I met Stephen briefly at the Paris Writers Workshop I attended last month. He spoke during the lecture on Literary Trends: Self-publishing and E-books. The panel consisted of a few self-published authors who shared their stories of how they got published. Each story was unique and eye-opening. Stephen’s in particular, amused me, made me laugh, and of course—inspired me.

What’s so inspiring about Stephen’s story was how he used his determination, his creativity and his sense of humor to reach his goals. He went from being self-published to selling his books to a publisher. It goes to show that as long as you keep going, keep believing and keep writing—you too, can get there.

Ladies and gentlemen, here is my interview with author, Stephen Clarke.

During the Paris Writers Workshop, you mentioned how you initially self-published and sold your books in a trolley around town. Tell us a little bit more about that experience.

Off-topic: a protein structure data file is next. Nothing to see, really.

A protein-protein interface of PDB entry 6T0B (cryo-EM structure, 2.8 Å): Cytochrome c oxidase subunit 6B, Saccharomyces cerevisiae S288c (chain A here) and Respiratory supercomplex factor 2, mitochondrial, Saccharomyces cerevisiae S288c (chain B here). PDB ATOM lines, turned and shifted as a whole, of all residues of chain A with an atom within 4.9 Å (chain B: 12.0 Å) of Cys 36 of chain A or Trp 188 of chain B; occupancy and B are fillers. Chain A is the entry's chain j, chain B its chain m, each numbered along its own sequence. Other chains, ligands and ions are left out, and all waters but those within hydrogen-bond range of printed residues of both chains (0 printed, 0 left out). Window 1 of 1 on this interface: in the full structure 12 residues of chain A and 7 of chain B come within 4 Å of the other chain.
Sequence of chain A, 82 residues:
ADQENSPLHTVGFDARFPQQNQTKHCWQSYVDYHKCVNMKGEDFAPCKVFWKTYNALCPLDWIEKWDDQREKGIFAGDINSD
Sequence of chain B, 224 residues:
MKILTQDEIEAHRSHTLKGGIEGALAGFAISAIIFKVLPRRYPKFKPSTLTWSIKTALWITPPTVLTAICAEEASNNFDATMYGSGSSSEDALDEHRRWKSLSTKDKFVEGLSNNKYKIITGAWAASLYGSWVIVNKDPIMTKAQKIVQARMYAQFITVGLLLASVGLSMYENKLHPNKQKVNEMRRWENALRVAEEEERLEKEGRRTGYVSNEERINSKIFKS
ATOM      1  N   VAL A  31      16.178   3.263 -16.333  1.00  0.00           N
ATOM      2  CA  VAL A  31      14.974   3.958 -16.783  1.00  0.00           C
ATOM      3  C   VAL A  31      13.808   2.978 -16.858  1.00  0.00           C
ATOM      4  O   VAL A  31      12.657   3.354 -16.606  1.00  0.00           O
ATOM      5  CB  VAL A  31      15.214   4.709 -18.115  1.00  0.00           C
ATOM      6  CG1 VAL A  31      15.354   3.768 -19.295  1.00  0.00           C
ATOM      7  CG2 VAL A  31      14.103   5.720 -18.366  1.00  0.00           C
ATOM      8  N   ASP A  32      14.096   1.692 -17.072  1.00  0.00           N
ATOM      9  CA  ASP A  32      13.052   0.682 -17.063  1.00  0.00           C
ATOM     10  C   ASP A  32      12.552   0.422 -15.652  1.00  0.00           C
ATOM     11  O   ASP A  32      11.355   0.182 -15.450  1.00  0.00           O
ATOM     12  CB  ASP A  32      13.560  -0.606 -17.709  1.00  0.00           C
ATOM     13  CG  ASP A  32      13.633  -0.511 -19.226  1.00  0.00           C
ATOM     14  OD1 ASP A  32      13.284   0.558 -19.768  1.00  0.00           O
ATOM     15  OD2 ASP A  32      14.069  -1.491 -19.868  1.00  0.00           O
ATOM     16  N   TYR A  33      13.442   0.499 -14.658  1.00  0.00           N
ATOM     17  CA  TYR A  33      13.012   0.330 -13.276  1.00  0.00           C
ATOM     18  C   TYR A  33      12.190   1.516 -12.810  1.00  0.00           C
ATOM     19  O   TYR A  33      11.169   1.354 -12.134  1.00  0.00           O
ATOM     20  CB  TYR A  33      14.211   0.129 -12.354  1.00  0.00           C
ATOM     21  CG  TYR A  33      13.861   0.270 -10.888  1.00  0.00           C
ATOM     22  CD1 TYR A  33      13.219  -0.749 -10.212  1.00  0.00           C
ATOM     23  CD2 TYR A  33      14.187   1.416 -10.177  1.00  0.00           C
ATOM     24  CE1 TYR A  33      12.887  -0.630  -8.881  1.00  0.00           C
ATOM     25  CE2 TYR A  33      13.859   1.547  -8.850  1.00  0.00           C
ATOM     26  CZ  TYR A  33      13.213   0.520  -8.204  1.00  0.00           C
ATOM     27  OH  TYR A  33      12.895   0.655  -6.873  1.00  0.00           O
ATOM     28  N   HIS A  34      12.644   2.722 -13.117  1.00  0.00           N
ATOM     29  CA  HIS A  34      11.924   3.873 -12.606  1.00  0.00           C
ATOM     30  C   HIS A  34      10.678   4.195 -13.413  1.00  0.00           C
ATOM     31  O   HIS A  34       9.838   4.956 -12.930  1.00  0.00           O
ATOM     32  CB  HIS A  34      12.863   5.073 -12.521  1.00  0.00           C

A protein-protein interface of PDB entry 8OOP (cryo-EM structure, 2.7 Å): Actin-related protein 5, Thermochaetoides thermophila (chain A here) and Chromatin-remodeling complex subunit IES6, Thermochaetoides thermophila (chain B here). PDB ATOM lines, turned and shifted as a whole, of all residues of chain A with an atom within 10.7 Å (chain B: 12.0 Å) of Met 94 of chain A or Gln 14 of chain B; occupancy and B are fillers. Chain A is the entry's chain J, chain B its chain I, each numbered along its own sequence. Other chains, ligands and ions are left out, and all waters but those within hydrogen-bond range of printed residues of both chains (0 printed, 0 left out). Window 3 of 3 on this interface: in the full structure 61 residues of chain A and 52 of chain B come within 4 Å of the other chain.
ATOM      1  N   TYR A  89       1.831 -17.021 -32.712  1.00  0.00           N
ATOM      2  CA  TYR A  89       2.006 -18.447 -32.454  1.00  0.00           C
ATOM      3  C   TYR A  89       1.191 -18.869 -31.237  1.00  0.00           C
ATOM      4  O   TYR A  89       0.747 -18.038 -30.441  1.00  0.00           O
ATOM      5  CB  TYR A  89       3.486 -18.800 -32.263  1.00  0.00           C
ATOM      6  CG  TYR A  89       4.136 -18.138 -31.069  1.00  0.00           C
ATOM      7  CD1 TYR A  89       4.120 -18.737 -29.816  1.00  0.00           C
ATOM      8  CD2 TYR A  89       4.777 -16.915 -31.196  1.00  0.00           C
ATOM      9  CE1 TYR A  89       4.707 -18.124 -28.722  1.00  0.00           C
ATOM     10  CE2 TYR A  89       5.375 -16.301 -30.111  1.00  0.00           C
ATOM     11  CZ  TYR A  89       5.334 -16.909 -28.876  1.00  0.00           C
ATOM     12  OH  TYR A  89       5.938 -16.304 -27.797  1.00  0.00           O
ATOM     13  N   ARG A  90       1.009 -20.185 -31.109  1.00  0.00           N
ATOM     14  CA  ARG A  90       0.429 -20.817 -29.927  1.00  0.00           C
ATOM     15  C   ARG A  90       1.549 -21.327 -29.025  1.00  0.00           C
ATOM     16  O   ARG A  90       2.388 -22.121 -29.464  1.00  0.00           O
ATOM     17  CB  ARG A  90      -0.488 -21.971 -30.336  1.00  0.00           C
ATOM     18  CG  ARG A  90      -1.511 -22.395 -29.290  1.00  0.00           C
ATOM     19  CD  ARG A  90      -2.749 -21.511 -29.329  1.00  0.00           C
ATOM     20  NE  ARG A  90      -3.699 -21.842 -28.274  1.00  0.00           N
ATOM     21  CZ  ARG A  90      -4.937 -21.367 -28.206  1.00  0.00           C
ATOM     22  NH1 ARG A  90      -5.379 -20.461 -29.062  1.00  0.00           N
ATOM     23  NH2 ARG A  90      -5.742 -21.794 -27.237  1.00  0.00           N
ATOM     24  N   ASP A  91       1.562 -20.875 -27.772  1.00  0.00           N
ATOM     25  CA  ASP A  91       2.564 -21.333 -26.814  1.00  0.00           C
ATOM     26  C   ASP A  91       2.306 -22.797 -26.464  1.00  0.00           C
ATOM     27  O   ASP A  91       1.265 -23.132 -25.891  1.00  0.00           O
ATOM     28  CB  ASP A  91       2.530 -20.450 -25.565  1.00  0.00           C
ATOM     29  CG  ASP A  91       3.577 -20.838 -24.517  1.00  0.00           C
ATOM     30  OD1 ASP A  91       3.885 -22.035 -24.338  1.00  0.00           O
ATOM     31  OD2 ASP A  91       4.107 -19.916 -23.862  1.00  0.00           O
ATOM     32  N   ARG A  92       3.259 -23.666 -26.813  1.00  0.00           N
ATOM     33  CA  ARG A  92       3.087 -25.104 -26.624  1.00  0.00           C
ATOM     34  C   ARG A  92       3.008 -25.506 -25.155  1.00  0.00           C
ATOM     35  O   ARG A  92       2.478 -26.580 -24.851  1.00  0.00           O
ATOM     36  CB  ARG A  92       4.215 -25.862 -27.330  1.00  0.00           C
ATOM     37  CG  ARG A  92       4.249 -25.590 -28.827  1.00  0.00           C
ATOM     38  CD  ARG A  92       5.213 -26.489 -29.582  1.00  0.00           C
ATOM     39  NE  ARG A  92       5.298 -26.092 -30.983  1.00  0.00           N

SC: It was very liberating. I was told by several professionals in the book trade that my novel, A Year in the Merde wasn’t worth publishing. So I did it myself, the old way, that is, by finding a printer, a cover designer, and getting the software to lay out the pages. I was then free to do whatever I wanted, so I had fun with the blurbs, doing collages for the cover, adding fake endorsements, even the copyright disclaimer had jokes in it. I got 200 copies printed up, but I decided not to let anyone know I was self-publishing, so I invented a fake publisher called Red Garage Books and claimed that “we” (it was never clear who “we” were) had discovered this great unknown called Paul West, who’d written the all-true exposé of life in a big French company and couldn’t reveal his identity for fear of being fired or assaulted. I then started trying to sell the books door to door in English-language bookshops, and sold almost no copies at all until I got a mention in a freebie newspaper, after which suddenly I was getting 100 orders a day. I then sold the rights to a “real” publisher, who clearly thought the book was worth publishing after all. That’s a very brief resumé. What I remember most is six months or so of solid work (that’s after the novel was finished), a lot of panic, several troughs of despair, and a hell of a lot of fun.